The National Institute for Cannabis Investors is not a broker, dealer, or licensed investment advisor. We are a publisher and are prohibited from providing individual investment advice. As a courtesy to our subscribers, we provide a list of brokers on our website. No person or company on that list should be considered as permitted to engage in rendering personalized investment, legal, or other professional advice as an agent of NICI. NICI does not receive any compensation for these services. Additionally, any individual services rendered to NICI by the companies listed are considered completely separate from and outside the scope of services offered by NICI. Any contact and resulting relationship is strictly between you and the company.
Any investment contains an element of risk. There are some risks that an investor can control, and others they can only guard against. General economic factors, inflation, market value fluctuations, and general conservatism are all risks to every investment. It is important to make well-judged investments based on thorough research in order to minimize your risk. It is also important to speak with a financial advisor in order to better understand these risks and market terminology to help assist you in making better decisions for your long-term portfolio.
We get this question a lot, and it’s impossible to answer, because every investor’s objectives and risk tolerance are different.
The short answer: That’s entirely up to you and your broker.
In general, we do recommend two risk management principles: 1) following a “position sizing” discipline that works for you and 2) using trailing stops to protect your principal and your profits. Beyond that, we can’t offer any advice about how much to invest in any position.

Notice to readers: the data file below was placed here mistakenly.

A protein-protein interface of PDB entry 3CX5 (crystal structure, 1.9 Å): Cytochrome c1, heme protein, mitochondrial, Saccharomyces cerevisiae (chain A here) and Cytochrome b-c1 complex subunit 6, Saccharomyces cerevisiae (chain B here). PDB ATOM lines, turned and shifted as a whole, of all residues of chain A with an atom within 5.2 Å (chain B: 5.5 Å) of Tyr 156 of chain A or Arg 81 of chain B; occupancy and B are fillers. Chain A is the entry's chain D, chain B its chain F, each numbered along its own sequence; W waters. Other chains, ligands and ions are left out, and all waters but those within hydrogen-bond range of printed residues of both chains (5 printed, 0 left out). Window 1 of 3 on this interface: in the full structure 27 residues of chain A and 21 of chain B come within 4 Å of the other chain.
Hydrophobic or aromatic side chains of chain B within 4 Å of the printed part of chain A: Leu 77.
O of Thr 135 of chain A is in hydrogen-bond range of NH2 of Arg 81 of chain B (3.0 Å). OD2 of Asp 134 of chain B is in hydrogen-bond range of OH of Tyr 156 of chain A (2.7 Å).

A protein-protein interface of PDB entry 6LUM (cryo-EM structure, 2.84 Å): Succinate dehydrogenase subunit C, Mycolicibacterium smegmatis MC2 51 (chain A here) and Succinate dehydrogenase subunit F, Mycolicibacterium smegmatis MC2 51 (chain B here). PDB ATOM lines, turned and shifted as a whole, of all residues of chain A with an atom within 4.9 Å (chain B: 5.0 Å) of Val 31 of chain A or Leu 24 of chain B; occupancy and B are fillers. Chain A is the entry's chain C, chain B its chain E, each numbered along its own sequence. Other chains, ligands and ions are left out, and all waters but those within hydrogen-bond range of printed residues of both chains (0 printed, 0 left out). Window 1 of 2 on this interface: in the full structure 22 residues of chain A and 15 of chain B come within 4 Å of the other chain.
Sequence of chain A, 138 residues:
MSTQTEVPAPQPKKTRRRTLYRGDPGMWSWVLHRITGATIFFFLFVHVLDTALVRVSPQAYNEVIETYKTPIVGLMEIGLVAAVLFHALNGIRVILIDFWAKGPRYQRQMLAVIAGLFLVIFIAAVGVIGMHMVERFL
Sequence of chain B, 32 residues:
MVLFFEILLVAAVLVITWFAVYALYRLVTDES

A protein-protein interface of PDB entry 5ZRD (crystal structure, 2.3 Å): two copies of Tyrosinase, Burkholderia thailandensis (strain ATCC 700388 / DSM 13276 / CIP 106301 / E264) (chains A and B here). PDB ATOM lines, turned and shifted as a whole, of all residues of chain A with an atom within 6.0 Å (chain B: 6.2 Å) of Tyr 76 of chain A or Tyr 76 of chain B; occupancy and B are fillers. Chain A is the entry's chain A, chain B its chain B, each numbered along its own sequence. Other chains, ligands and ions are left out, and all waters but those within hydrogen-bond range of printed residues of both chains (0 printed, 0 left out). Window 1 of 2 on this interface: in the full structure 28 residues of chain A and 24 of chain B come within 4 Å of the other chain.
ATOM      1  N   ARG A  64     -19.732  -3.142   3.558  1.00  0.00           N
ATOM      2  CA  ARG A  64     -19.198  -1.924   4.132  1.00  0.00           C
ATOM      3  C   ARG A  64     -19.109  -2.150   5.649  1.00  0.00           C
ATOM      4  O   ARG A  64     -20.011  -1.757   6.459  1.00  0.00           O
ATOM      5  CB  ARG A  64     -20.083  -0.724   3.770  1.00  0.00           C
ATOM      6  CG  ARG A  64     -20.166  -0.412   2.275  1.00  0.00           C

One rule of thumb you may want to follow is to make certain you don’t have any more than 2% of your risk capital exposed to any single investment (unless specifically advised by the editor). Studies show that this helps keep risk down to palatable levels, while still allowing you to build a diversified risk portfolio capable of stellar performance over time.
When your 2% max investment is combined with a 25% trailing stop, you should never lose more than 0.5% of the value of your total portfolio on any one play. Let’s say you have $100,000 to invest. The max you would put into any position is $2,000. And with a 25% trailing stop, the most you could ever lose in that play is $500 (1/200th of your total).
When it comes to controlling risk and position sizing, there are many rules, but one trumps them all… don’t play the game if you don’t have the cash to back it up.
Note: The Securities and Exchange Commission regulates the financial publication industry. Due to regulations enforced by this agency, we are prohibited from providing our customers with personalized investment advice. Because we are financial journalists – not advisors or brokers – newsletters and investment advisories should never be interpreted as personalized investment advice. Any decisions related to investment amounts should be left entirely up to you and your broker.
It is no way a crime to buy a stock that is on a public stock exchange in the United States or Canada. U.S. government restrictions on the use or sale of cannabis in no way include people buying regular stock in a publicly traded company.
First off, go through the resources here on the NICinvestors.com website. NICI has assembled free reports, videos, how-to training sessions, and more that can turn even the most intimidated new trader into an expert in rapid fashion. But, if nothing else, look out for the regularly occurring trade alerts and follow the advice of Executive Director Greg Millier, who is also NICI’s lead analyst. Of course, make sure you have a way to trade stocks – be it a physical broker or an online account that you put money into.